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Solution: (a) Menthol, used to flavor various foods and tobacco, is th...


(a) Menthol, used to flavor various foods and tobacco, is the most stable stereoisomer of 2-isopropyl-5-methylcyclohexanol. Draw its most stable conformation. Is the hydroxyl group cis or trans to the isopropyl group? To the methyl group? 

Video Transcript

Hey everyone. In this question we're going to be drawing the most stable conformation of our 2-isopropyl 5-methyl cyclohexanol, so the more stable conformation of a cyclohexane ring, right? Would be the one that a ring and adopt chair conformation, so if we want to start out by drawing the ring, right? That looks like this, of our structure, we can actually do that. So, methyl cyclohexanol means that at position one we're going to have an OH. Now, position 2 we're going to have an isopropyl and at position five we're going to have a methyl, so this would be position 2, 3, 4 and 5. So, 5, we have methyl and 2 we have an isopropyl group, so what does an isopropyl look like? remember, it's going to look like this, it's going to have a regular chain with two methyls coming off, so now we can actually take this structure and adopt it into the chair conformation, which would be more stable.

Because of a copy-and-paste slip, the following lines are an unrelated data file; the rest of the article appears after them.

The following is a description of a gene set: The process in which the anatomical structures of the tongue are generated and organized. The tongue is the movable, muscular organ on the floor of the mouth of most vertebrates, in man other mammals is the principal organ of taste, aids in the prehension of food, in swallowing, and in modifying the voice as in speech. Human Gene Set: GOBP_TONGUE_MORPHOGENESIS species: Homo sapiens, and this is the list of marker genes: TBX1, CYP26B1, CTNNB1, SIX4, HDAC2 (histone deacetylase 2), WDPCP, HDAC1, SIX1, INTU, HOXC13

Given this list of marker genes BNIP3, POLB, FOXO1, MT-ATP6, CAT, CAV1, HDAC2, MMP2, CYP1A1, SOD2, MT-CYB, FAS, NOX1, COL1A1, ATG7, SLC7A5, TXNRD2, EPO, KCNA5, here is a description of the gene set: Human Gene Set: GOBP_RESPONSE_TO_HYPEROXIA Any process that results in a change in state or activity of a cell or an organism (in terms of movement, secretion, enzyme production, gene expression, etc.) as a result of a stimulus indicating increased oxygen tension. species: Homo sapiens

Now, it turns out the most stable chair conformation would be where all of our groups are substituents or equatorial. So, just remember equatorial means we're going to be at an angle where axial means we're are straight up and down, so we can start off by calling this R1, this 2, this would be 3, 4, and 5, okay? So we're going to draw all of our groups equatorial. Now, equatorial here, would be OH, right? We have an OH there that's the down position at two equatorial will be facing this direction and that's maybe an isopropyl. Now, we can turn that into a structure that is CH, CH3 to the second and then finally for our methyl group at position 5 equatorial would be in this direction, let's take a look relative to our alcohol where are both of our groups, we're going to say about our isopropyl group is cis or trans to the OH, what do you think? Well, they're facing opposite directions, what I mean by that is our OH is facing down and our isopropyl is facing up. So, we're going to say they're trans to each other and what about our methyl relative to our alcohol? What, you guys think there? this is our methyl and our isopropyl? Well, to our alcohol we're going to say that they're facing the same direction because they're both facing down that would mean that they have a cis relationship, okay? So this is going to be our chair conformation and the two are two substituents other than our alcohol, we looked at their relationship, okay? So I hope this made sense, let me know if you have any questions.